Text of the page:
Review: Mr. Nobody ★½

Mr. Nobody (Canada/Belgium/France/Germany, 140min)
Written & directed by Jaco Van Dormael
Starring: Jared Leto, Sarah Polley, Diane Kruger, Rhys Ifans, Linh Dan Pham.
Mr. Nobody happens to be the final film I saw at TIFF last year. What a mistake that was. Mr. Nobody is an overlong exercise in pretension, and the only thing that enraged me more than the sheer idiocy of the film was the fact that as soon as the credits began to roll, the audience stood up and cheered. I’m sure they were just being polite. Or, like me, they were relieved it was finally over.

Jared Leto stars as Nemo Nobody. Nemo is 118 years old (though he thinks he’s in his thirties) and the year is 2092. Nemo happens to be the oldest man on Earth. Moreover, he is the oldest mortal man on Earth. All of humankind has become immortal, and as the last sample of a species on the brink of extinction, Mr. Nobody is a hot topic for researchers and tabloid journalists.

One such muckraker sneaks into Nemo’s hospital room for an exclusive story of Nemo’s life. However, this exclusive turns out to be rather elusive as Nemo’s narrative is fraught with contradictions and inconsistencies. Or is it?
Nemo offers three different lives, each of which changes into a permutation of destinies according to various choices and consequences resulting from the many vicissitudes of life. Nemo claims to have three wives (or six, or nine depending on how one reads the film): Elise (Sarah Polley), Anna (Diane Kruger), and Jean (Linh Dan Pham). Nemo describes Anna as his true love; but, life goes many unexpected ways and his marital status changes depending on what happened, what he wished had happened, and what could have been.

Mr. Nobody is essentially a filmed version of one of those “choose your own adventure” stories you read as a kid. Unfortunately, watching Mr. Nobody is like reading one of those books with someone who flips ahead to see the consequences of their choices and then reverts to an earlier choice to change things if they don’t like the new twist, and so on and so on. The film becomes infuriatingly repetitive as it hammers in the randomness and unpredictability of life. As a result, Mr. Nobody ends up feeling like six, nine, or twelve bad films instead of one big stinker.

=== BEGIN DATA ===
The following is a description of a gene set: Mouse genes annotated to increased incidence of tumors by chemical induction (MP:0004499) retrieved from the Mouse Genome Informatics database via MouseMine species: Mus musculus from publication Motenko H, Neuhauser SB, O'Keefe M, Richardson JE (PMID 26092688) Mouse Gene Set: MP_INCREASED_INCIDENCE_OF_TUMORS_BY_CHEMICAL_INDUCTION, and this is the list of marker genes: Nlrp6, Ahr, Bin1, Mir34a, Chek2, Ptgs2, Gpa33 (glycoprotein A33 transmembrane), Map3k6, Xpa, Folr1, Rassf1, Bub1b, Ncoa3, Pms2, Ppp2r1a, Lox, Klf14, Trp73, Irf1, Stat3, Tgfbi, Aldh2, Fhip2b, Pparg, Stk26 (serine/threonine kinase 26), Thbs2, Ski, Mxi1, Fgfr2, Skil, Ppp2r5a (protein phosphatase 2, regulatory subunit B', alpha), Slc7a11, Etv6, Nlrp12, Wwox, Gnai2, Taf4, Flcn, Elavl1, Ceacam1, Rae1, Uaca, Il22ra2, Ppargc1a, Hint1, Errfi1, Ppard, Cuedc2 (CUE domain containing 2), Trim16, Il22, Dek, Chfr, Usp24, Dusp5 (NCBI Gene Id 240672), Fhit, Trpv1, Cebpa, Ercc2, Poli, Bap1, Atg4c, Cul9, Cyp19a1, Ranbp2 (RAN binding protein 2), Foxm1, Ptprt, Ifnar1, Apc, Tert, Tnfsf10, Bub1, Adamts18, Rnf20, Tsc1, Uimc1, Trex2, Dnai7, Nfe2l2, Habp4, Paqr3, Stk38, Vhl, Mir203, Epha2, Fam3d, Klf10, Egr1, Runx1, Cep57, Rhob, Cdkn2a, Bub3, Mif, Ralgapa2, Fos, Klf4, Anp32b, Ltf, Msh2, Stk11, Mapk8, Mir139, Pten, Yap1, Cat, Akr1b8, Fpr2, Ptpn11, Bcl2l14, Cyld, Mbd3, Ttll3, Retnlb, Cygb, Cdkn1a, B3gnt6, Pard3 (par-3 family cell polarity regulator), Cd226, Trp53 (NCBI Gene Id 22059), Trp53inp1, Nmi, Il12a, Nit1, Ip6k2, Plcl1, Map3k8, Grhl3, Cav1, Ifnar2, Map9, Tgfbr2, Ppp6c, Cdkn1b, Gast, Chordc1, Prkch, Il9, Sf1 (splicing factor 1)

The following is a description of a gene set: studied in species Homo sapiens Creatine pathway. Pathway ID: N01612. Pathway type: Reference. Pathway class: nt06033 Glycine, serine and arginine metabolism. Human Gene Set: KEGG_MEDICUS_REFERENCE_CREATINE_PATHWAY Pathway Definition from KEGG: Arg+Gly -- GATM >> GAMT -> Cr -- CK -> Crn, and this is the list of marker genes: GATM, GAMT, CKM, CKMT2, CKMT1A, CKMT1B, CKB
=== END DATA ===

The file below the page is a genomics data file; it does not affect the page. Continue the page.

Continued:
Even worse is the film’s sophist air as it goes about suggesting that it’s the first film to sermonize that life is hard and beyond our control. Throughout the film, Leto’s Nemo appears in a series of hokey PowerPoint/lecture scenes in which he lays out all of the thematic issues in case you missed the “subtle” references to them within the preceding scenes. For example, at one point in the film, Nemo’s life resembles a state of complete disorder, as if to suggest that the nature of life thrives on chaos. In a related scene, Nemo whines a little and whatnot while he is in a classroom with the word ENTROPY written in big block letters on the chalkboard. If you didn’t realize that Van Dormael was trying to suggest that Nemo’s life exemplifies the “the degree of disorder in a system” or represents “the ultimate state of uniformity” (thanks Webster’s!), not to worry: Nemo quickly putzes onscreen and gives a nauseating little crash course on the entropic cruelty that is life.

Despite all of its philosophical mumbo-jumbo, Mr. Nobody is more likely to rot one’s brain than six or nine consecutive screenings of MacGruber. The film gets a few brownie points for its spectacular visual construction of the future and for the impressive aging effects on Leto et al. Most fatally, however, the film is like its main character: it takes so long to die!

This overcooked turkey* is easily one of this year’s worst. It opens in Toronto this weekend. With any luck, Ottawa theatre programmers will avoid it like the plague.

* Just for you, Rachael!